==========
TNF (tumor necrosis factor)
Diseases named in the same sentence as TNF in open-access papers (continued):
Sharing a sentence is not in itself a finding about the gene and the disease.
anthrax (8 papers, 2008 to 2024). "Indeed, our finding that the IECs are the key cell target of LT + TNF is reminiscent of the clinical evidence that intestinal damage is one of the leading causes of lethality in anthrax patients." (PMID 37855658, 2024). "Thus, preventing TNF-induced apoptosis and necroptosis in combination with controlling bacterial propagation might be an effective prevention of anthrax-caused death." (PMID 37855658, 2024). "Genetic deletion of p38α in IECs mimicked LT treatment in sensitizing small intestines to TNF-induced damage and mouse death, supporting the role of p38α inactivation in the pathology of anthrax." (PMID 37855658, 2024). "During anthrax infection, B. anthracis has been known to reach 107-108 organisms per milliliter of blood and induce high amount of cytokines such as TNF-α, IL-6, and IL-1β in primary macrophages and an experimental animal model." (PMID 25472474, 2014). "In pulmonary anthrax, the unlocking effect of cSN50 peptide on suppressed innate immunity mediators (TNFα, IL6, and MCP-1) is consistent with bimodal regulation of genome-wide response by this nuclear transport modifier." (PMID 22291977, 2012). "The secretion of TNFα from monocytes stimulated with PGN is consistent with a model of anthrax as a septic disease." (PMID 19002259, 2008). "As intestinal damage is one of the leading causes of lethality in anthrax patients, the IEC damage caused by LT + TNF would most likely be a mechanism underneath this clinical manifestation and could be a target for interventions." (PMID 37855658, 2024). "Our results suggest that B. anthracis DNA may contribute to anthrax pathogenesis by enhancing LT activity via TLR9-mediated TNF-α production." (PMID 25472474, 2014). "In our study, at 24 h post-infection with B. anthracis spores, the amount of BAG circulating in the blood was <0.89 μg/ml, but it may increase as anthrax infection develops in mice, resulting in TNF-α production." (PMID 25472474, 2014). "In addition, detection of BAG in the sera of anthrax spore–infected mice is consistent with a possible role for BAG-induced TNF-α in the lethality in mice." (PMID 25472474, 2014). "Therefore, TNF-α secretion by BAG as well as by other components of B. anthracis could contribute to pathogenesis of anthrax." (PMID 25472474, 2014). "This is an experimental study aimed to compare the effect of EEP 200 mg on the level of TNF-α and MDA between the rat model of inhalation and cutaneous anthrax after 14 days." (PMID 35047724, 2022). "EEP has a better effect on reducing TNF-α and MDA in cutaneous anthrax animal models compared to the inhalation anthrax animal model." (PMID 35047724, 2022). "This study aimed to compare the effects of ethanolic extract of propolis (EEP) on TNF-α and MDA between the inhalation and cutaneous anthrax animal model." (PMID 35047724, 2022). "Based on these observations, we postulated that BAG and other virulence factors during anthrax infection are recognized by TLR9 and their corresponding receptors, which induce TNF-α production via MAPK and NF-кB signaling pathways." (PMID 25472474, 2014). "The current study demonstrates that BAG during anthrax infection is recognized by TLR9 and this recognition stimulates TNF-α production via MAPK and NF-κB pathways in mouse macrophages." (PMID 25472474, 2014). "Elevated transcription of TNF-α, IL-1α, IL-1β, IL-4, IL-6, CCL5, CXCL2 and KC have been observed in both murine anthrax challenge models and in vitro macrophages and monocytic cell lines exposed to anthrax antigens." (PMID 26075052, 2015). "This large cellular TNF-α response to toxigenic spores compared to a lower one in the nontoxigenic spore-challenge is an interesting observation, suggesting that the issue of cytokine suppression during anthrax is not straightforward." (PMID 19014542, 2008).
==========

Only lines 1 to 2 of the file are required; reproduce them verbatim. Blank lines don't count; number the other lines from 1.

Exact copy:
TNF (tumor necrosis factor)
Diseases named in the same sentence as TNF in open-access papers (continued):